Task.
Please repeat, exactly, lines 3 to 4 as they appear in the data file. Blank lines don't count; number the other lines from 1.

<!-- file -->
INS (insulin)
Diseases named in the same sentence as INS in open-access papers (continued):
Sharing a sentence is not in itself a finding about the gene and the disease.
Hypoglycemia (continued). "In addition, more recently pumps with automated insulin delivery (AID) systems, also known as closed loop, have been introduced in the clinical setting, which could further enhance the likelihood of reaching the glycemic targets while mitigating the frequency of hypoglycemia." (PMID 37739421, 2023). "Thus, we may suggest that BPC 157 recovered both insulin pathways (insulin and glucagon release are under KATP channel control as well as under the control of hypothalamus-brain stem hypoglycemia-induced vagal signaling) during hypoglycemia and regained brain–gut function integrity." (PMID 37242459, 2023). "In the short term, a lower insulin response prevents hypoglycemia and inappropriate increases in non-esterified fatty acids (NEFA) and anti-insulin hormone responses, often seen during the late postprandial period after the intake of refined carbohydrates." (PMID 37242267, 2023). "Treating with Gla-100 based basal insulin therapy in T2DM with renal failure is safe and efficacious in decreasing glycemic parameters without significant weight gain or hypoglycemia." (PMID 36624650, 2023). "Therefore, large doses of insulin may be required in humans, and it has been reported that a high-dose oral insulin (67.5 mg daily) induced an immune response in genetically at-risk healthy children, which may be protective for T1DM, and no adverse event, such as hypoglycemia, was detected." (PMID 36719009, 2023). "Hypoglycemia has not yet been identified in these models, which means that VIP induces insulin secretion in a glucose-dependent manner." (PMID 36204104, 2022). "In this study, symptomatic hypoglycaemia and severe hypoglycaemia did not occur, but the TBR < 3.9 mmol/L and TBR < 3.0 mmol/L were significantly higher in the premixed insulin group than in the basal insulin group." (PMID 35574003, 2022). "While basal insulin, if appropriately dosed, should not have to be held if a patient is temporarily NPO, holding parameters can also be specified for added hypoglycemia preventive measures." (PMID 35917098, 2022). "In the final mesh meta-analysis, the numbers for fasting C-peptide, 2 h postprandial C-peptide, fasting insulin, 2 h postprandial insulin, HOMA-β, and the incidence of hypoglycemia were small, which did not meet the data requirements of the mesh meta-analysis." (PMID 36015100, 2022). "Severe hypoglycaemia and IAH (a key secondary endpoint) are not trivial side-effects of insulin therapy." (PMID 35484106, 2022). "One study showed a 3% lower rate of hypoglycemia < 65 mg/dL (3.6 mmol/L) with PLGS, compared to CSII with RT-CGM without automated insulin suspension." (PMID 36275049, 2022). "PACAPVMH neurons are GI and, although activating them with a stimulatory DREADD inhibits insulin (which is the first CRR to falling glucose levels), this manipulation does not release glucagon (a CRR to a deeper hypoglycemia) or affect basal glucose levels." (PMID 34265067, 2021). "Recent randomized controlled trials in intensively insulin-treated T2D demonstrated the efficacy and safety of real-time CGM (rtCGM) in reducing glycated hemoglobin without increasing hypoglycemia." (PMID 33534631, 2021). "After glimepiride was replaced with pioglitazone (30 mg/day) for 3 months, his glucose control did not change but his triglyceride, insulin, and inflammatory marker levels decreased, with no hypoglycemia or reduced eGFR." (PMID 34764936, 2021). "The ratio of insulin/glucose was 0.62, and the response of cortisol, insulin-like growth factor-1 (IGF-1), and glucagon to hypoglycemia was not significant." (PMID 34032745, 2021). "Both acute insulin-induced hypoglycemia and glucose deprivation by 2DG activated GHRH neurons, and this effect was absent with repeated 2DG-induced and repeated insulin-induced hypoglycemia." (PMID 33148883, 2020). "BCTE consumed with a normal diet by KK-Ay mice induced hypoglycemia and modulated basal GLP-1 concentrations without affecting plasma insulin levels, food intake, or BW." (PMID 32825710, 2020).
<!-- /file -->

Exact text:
Sharing a sentence is not in itself a finding about the gene and the disease.
Hypoglycemia (continued). "In addition, more recently pumps with automated insulin delivery (AID) systems, also known as closed loop, have been introduced in the clinical setting, which could further enhance the likelihood of reaching the glycemic targets while mitigating the frequency of hypoglycemia." (PMID 37739421, 2023). "Thus, we may suggest that BPC 157 recovered both insulin pathways (insulin and glucagon release are under KATP channel control as well as under the control of hypothalamus-brain stem hypoglycemia-induced vagal signaling) during hypoglycemia and regained brain–gut function integrity." (PMID 37242459, 2023). "In the short term, a lower insulin response prevents hypoglycemia and inappropriate increases in non-esterified fatty acids (NEFA) and anti-insulin hormone responses, often seen during the late postprandial period after the intake of refined carbohydrates." (PMID 37242267, 2023). "Treating with Gla-100 based basal insulin therapy in T2DM with renal failure is safe and efficacious in decreasing glycemic parameters without significant weight gain or hypoglycemia." (PMID 36624650, 2023). "Therefore, large doses of insulin may be required in humans, and it has been reported that a high-dose oral insulin (67.5 mg daily) induced an immune response in genetically at-risk healthy children, which may be protective for T1DM, and no adverse event, such as hypoglycemia, was detected." (PMID 36719009, 2023). "Hypoglycemia has not yet been identified in these models, which means that VIP induces insulin secretion in a glucose-dependent manner." (PMID 36204104, 2022). "In this study, symptomatic hypoglycaemia and severe hypoglycaemia did not occur, but the TBR < 3.9 mmol/L and TBR < 3.0 mmol/L were significantly higher in the premixed insulin group than in the basal insulin group." (PMID 35574003, 2022). "While basal insulin, if appropriately dosed, should not have to be held if a patient is temporarily NPO, holding parameters can also be specified for added hypoglycemia preventive measures." (PMID 35917098, 2022). "In the final mesh meta-analysis, the numbers for fasting C-peptide, 2 h postprandial C-peptide, fasting insulin, 2 h postprandial insulin, HOMA-β, and the incidence of hypoglycemia were small, which did not meet the data requirements of the mesh meta-analysis." (PMID 36015100, 2022). "Severe hypoglycaemia and IAH (a key secondary endpoint) are not trivial side-effects of insulin therapy." (PMID 35484106, 2022). "One study showed a 3% lower rate of hypoglycemia < 65 mg/dL (3.6 mmol/L) with PLGS, compared to CSII with RT-CGM without automated insulin suspension." (PMID 36275049, 2022). "PACAPVMH neurons are GI and, although activating them with a stimulatory DREADD inhibits insulin (which is the first CRR to falling glucose levels), this manipulation does not release glucagon (a CRR to a deeper hypoglycemia) or affect basal glucose levels." (PMID 34265067, 2021). "Recent randomized controlled trials in intensively insulin-treated T2D demonstrated the efficacy and safety of real-time CGM (rtCGM) in reducing glycated hemoglobin without increasing hypoglycemia." (PMID 33534631, 2021). "After glimepiride was replaced with pioglitazone (30 mg/day) for 3 months, his glucose control did not change but his triglyceride, insulin, and inflammatory marker levels decreased, with no hypoglycemia or reduced eGFR." (PMID 34764936, 2021). "The ratio of insulin/glucose was 0.62, and the response of cortisol, insulin-like growth factor-1 (IGF-1), and glucagon to hypoglycemia was not significant." (PMID 34032745, 2021). "Both acute insulin-induced hypoglycemia and glucose deprivation by 2DG activated GHRH neurons, and this effect was absent with repeated 2DG-induced and repeated insulin-induced hypoglycemia." (PMID 33148883, 2020). "BCTE consumed with a normal diet by KK-Ay mice induced hypoglycemia and modulated basal GLP-1 concentrations without affecting plasma insulin levels, food intake, or BW." (PMID 32825710, 2020).